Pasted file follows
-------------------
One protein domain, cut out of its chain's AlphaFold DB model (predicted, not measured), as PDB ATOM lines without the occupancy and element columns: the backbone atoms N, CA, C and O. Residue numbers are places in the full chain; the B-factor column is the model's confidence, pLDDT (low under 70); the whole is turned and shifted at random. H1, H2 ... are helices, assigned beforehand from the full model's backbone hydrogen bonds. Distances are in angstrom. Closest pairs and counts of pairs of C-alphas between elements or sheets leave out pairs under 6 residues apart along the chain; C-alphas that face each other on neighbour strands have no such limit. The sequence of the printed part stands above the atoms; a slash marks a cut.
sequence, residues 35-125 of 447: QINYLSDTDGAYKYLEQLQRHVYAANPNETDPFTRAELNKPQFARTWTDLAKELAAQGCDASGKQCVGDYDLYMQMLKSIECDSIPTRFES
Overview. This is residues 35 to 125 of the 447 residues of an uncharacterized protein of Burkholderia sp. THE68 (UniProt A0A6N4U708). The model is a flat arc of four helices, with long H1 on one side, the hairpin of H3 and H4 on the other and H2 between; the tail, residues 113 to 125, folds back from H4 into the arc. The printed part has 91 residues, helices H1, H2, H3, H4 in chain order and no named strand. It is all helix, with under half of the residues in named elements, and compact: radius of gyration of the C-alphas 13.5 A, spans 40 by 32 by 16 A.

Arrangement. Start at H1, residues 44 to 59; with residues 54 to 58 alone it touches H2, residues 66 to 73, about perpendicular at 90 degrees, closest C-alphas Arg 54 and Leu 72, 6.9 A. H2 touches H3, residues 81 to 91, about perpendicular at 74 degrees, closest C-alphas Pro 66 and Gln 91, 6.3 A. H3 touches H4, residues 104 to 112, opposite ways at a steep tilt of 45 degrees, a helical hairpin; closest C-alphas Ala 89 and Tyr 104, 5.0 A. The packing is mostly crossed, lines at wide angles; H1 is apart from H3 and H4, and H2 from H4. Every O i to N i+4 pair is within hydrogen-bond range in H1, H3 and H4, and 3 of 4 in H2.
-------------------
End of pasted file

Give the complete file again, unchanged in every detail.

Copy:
One protein domain, cut out of its chain's AlphaFold DB model (predicted, not measured), as PDB ATOM lines without the occupancy and element columns: the backbone atoms N, CA, C and O. Residue numbers are places in the full chain; the B-factor column is the model's confidence, pLDDT (low under 70); the whole is turned and shifted at random. H1, H2 ... are helices, assigned beforehand from the full model's backbone hydrogen bonds. Distances are in angstrom. Closest pairs and counts of pairs of C-alphas between elements or sheets leave out pairs under 6 residues apart along the chain; C-alphas that face each other on neighbour strands have no such limit. The sequence of the printed part stands above the atoms; a slash marks a cut.
sequence, residues 35-125 of 447: QINYLSDTDGAYKYLEQLQRHVYAANPNETDPFTRAELNKPQFARTWTDLAKELAAQGCDASGKQCVGDYDLYMQMLKSIECDSIPTRFES
Overview. This is residues 35 to 125 of the 447 residues of an uncharacterized protein of Burkholderia sp. THE68 (UniProt A0A6N4U708). The model is a flat arc of four helices, with long H1 on one side, the hairpin of H3 and H4 on the other and H2 between; the tail, residues 113 to 125, folds back from H4 into the arc. The printed part has 91 residues, helices H1, H2, H3, H4 in chain order and no named strand. It is all helix, with under half of the residues in named elements, and compact: radius of gyration of the C-alphas 13.5 A, spans 40 by 32 by 16 A.

Arrangement. Start at H1, residues 44 to 59; with residues 54 to 58 alone it touches H2, residues 66 to 73, about perpendicular at 90 degrees, closest C-alphas Arg 54 and Leu 72, 6.9 A. H2 touches H3, residues 81 to 91, about perpendicular at 74 degrees, closest C-alphas Pro 66 and Gln 91, 6.3 A. H3 touches H4, residues 104 to 112, opposite ways at a steep tilt of 45 degrees, a helical hairpin; closest C-alphas Ala 89 and Tyr 104, 5.0 A. The packing is mostly crossed, lines at wide angles; H1 is apart from H3 and H4, and H2 from H4. Every O i to N i+4 pair is within hydrogen-bond range in H1, H3 and H4, and 3 of 4 in H2.